Ail­ing Mallinck­rodt's drug for rare, life-threat­en­ing re­nal con­di­tion clears piv­otal study

Em­bat­tled Mallinck­rodt — tar­nished by a cloud of opi­oid lit­i­ga­tion as well as its con­tro­ver­sial­ly ex­pen­sive Ac­thar gel — will en­joy its sliv­er of op­ti­mism that comes with a pos­i­tive piv­otal tri­al.

The UK drug­mak­er on Thurs­day un­veiled da­ta from a late-stage tri­al test­ing the drug, ter­li­pressin, in pa­tients with a life-threat­en­ing, pro­gres­sive rare com­pli­ca­tion of liv­er dis­ease that trig­gers kid­ney fail­ure called he­pa­tore­nal syn­drome type 1 (HRS-1), which af­fects an es­ti­mat­ed 30,000 to 40,000 in the Unit­ed States each year, the com­pa­ny said, adding that pa­tients face a poor prog­no­sis, with a me­di­an sur­vival time of less than two weeks and more than 80% mor­tal­i­ty with­in three months.

Pa­tients with HRS ex­pe­ri­ence a con­stric­tion of the blood ves­sels that feed the kid­neys, which leads to de­creased blood flow to the or­gans, even­tu­al­ly im­pair­ing their func­tion. The on­ly cu­ra­tive ther­a­py for pa­tients is a liv­er trans­plant, which is in­tend­ed to al­so fix the as­so­ci­at­ed im­paired kid­ney func­tion — but the pro­ce­dure does not guar­an­tee that, and some pa­tients per­ma­nent­ly re­quire dial­y­sis, or worse, a kid­ney trans­plant. In ad­di­tion, lim­it­ed donors and long wait­ing lists make the trans­plant op­tion not the most fea­si­ble al­ter­na­tive.

Ter­li­pressin is en­gi­neered to ac­ti­vate va­so­pressin (al­so called an­tid­i­uret­ic hor­mone) and is com­mon­ly used in dif­fer­ent in­di­ca­tions, par­tic­u­lar­ly in pa­tients with end-stage liv­er dis­ease. The com­pound is cur­rent­ly ap­proved in Eu­rope for he­pa­tore­nal syn­drome as well as bleed­ing esophageal varices, un­der the brand name Gly­pressin, and is man­u­fac­tured by Swiss spe­cial­ty phar­ma­ceu­ti­cal drug­mak­er Fer­ring Phar­ma­ceu­ti­cals.

Mallinck­rodt’s $MNK CON­FIRM tri­al test­ed the com­pound in 300 pa­tients, and the study met the main goal of ver­i­fied HRS-1 re­ver­sal (p=0.012) — an end­point that con­sti­tutes three com­po­nents: re­nal func­tion im­prove­ment, avoid­ance of dial­y­sis and short-term sur­vival.

De­tailed da­ta will be pre­sent­ed at a med­ical con­fer­ence, the com­pa­ny said, adding that it plans to sub­mit a US mar­ket­ing ap­pli­ca­tion ear­ly next year.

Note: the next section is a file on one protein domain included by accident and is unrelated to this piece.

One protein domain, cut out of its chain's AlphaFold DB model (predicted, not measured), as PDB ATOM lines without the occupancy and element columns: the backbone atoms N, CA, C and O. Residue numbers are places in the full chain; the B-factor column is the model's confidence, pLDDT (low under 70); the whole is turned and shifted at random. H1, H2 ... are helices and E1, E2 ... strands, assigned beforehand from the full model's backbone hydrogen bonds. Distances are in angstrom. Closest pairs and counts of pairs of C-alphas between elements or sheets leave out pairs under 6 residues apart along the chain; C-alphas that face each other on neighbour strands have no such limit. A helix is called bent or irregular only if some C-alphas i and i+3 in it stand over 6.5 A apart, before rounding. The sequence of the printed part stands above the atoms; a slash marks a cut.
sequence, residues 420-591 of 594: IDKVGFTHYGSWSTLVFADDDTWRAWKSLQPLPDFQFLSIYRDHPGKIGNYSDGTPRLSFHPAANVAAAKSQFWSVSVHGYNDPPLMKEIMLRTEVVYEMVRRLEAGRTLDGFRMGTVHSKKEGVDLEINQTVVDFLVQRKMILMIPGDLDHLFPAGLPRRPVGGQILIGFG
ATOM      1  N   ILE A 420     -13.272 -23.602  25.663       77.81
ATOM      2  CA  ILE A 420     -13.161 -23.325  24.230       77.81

“(T)his is a key suc­cess for its ac­quired pipeline when up un­til to­day, sev­er­al as­sets in­clud­ing stannso­porfin (dis­con­tin­ued), VTS-270 (failed Phase 3, but still in dis­cus­sions with FDA) and CPP-1X/sulin­dac (dis­con­tin­ued) all failed to hit the mark,” Cowen an­a­lysts wrote in a note.

Apart from ter­li­pressin, Mallinck­rodt is al­so ex­pect­ing late-stage da­ta on its skin graft strat­a­graft in the com­ing months.

“Man­age­ment has pegged the peak glob­al op­por­tu­ni­ty at >$300M, and not­ed that along with Strat­a­graft this could more than off­set the loss-of-ex­clu­siv­i­ty (LOE) im­pact from Ofirmev in the out­er years,” the an­a­lysts added.

As part of its sec­ond-quar­ter re­sults ear­li­er this month, Mallinck­rodt dis­closed that it had sus­pend­ed plans to spin off its spe­cial­ty gener­ics busi­ness, cit­ing “cur­rent mar­ket con­di­tions and de­vel­op­ments, in­clud­ing in­creas­ing un­cer­tain­ties cre­at­ed by the opi­oid lit­i­ga­tion.” It al­so said it ex­pects Ac­thar sales to gen­er­ate less than $1 bil­lion in 2019 sales, cit­ing on­go­ing un­cer­tain­ty.

Apart from its pur­port­ed in­volve­ment in the opi­oid cri­sis, the Staines-up­on-Thames-based com­pa­ny has long elicit­ed the ire of reg­u­la­to­ry agen­cies and the in­dus­try re­lat­ed to Ac­thar, which is man­u­fac­tured via ex­trac­tion from the pi­tu­itary glands of slaugh­tered pigs —es­sen­tial­ly the same way as it was when it was first dis­cov­ered in the late 1940s.

How­ev­er, the drug’s price has cat­a­pult­ed from $40 per vial in 2001 to a whop­ping $38,892. In a law­suit filed ear­li­er this month, health in­sur­er Hu­mana said it was seek­ing to re­coup from Mallinck­rodt “ill-got­ten” gains.

The Fed­er­al Trade Com­mis­sion — along with the states of Alas­ka, Mary­land, New York, Texas and Wash­ing­ton — al­leged Mallinck­rodt had tak­en ad­van­tage of its mo­nop­oly to re­peat­ed­ly raise the price of Ac­thar and ac­quired the rights to its great­est com­pet­i­tive threat to keep com­pe­ti­tion at bay, the com­pa­ny agreed in 2017 to part with $100 mil­lion to set­tle those charges. This June, the US De­part­ment of Jus­tice joined two whistle­blow­er law­suits in al­leg­ing that the com­pa­ny used a foun­da­tion as a con­duit to pay il­le­gal kick­backs in the form of co­pay sub­si­dies for Ac­thar so it could mar­ket the drug as “free” to doc­tors and pa­tients while in­creas­ing its price be­tween 2010 and 2014.

Take­da swoops in to buy lit­tle biotech part­ner and its celi­ac drug poised to 'change stan­dard of care'

Having spent three years carefully grooming PvP Biologics and its drug for celiac disease, Takeda is happy enough with the proof-of-concept data to buy it all.

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Grow­ing ac­cep­tance of ac­cel­er­at­ed path­ways for nov­el treat­ments: but does reg­u­la­to­ry ap­proval lead to com­mer­cial suc­cess?

By Mwango Kashoki, MD, MPH, Vice President-Technical, and Richard Macaulay, Senior Director, of Parexel Regulatory & Access